We've noted before that whether you call the Southeast Asian nation Burma or Myanmar has mattered to many for many years.
It's official U.S. policy, out of support for the opposition that has pressed for democratic reform in that country, to call it Burma. That's the name the nation was known by before a military regime took power in 1989 and started using Myanmar.
Today, President Obama used both names. During his visit to Myanmar/Burma — the first ever by an American president — he said that "a process of democratic reform and economic reform here in Myanmar that has been begun by [President Thein Sein] is one that can lead to incredible development opportunities."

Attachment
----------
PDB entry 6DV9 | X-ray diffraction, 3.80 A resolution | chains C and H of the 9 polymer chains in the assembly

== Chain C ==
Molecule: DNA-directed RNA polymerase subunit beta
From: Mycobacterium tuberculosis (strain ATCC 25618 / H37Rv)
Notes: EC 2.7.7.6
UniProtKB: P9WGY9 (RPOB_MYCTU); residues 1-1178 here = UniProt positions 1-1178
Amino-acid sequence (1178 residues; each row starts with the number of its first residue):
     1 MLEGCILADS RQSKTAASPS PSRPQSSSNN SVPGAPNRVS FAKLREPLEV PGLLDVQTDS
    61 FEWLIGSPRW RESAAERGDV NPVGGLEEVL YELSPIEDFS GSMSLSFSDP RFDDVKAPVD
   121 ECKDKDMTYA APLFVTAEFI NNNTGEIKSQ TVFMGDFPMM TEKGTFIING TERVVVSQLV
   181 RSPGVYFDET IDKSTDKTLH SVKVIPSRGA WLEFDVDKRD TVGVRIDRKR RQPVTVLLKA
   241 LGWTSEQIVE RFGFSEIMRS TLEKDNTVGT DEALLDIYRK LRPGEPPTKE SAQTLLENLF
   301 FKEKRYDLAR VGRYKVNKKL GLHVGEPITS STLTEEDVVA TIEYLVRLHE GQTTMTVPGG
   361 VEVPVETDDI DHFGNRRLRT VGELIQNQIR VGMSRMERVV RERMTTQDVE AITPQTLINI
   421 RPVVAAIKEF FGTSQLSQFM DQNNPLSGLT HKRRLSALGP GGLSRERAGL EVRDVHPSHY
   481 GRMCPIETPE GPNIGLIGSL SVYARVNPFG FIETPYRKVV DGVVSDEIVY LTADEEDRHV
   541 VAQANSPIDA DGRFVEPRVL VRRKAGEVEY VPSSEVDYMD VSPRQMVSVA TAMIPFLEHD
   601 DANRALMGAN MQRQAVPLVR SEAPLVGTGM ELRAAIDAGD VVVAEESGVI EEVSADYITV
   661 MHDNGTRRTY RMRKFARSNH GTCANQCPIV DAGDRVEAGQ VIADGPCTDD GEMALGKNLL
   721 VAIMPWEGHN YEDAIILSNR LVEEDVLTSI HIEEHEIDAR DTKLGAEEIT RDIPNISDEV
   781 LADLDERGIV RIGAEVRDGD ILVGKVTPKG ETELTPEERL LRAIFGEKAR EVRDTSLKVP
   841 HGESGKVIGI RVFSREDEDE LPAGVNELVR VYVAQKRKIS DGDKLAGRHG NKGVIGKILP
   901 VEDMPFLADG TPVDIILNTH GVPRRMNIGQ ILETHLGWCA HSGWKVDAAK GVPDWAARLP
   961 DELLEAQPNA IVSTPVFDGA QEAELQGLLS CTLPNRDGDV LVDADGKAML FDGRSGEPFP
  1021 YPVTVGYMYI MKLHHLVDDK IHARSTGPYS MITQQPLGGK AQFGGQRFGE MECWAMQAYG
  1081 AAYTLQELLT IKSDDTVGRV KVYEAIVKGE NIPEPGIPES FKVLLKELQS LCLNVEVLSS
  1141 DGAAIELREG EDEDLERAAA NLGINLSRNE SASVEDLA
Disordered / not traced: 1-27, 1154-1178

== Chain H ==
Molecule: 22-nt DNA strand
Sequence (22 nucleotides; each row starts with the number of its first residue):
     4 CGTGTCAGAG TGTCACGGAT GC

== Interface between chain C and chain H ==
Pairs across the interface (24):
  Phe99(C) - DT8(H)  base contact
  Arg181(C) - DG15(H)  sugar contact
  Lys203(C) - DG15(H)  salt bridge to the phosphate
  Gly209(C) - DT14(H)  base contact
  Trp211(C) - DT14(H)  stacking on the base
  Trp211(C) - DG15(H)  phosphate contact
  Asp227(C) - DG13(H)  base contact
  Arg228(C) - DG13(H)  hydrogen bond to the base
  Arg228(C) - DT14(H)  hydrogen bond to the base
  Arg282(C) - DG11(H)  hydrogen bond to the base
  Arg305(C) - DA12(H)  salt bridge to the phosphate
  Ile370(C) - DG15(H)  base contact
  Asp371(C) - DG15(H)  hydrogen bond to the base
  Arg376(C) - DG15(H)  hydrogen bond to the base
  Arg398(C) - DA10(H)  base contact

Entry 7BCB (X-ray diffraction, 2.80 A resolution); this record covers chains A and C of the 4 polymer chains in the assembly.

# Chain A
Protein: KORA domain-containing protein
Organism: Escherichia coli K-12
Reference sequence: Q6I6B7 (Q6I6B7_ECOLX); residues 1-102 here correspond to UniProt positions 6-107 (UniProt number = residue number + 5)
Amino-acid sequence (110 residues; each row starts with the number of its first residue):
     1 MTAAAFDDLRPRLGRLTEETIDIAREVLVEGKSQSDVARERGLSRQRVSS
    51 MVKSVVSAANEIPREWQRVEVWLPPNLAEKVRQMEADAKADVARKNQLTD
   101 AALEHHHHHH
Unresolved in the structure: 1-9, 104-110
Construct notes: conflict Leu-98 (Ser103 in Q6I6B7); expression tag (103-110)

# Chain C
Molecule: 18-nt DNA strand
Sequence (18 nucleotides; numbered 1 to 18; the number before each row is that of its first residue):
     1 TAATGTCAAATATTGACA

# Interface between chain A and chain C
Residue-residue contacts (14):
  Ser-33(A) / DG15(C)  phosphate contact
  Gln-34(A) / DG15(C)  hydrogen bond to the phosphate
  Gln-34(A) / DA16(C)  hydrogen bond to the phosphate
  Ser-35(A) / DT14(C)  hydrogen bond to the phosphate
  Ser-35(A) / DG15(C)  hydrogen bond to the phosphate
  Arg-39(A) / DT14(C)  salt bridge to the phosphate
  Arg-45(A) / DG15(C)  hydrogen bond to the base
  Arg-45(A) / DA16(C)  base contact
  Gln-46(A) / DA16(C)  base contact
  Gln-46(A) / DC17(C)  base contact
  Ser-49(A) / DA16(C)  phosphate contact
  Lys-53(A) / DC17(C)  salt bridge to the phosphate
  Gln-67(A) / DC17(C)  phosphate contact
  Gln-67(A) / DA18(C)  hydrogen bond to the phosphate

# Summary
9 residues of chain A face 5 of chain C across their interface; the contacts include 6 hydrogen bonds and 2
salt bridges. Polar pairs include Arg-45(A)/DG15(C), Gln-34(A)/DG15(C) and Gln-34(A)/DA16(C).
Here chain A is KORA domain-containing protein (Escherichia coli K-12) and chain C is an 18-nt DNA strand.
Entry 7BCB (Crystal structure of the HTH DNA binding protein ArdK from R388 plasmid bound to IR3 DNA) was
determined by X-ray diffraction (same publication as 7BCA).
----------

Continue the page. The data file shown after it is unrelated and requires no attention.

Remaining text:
According to The Associated Press, "Obama's deputy national security adviser, Ben Rhodes, said the presidential phrasing was 'a diplomatic courtesy' " for Thein Sein. The wire service adds that:
"Myanmar presidential adviser Ko Ko Hlaing called the wording 'very positive' and said it was an 'acknowledgement of Myanmar's government,' which has taken major steps toward easing repression and transitioning to democratic rule since the military stepped aside last year."
NPR's Scott Horsley, who is traveling with the president, tells us that Obama "used Myanmar in his meeting with President Thein Sein. He used Burma in his speech and in his meeting with opposition leader Aung San Suu Kyi."
As All Things Considered reported last December, NPR "chooses to split the difference, using Myanmar on first reference, along with a reminder that the country is also known as Burma."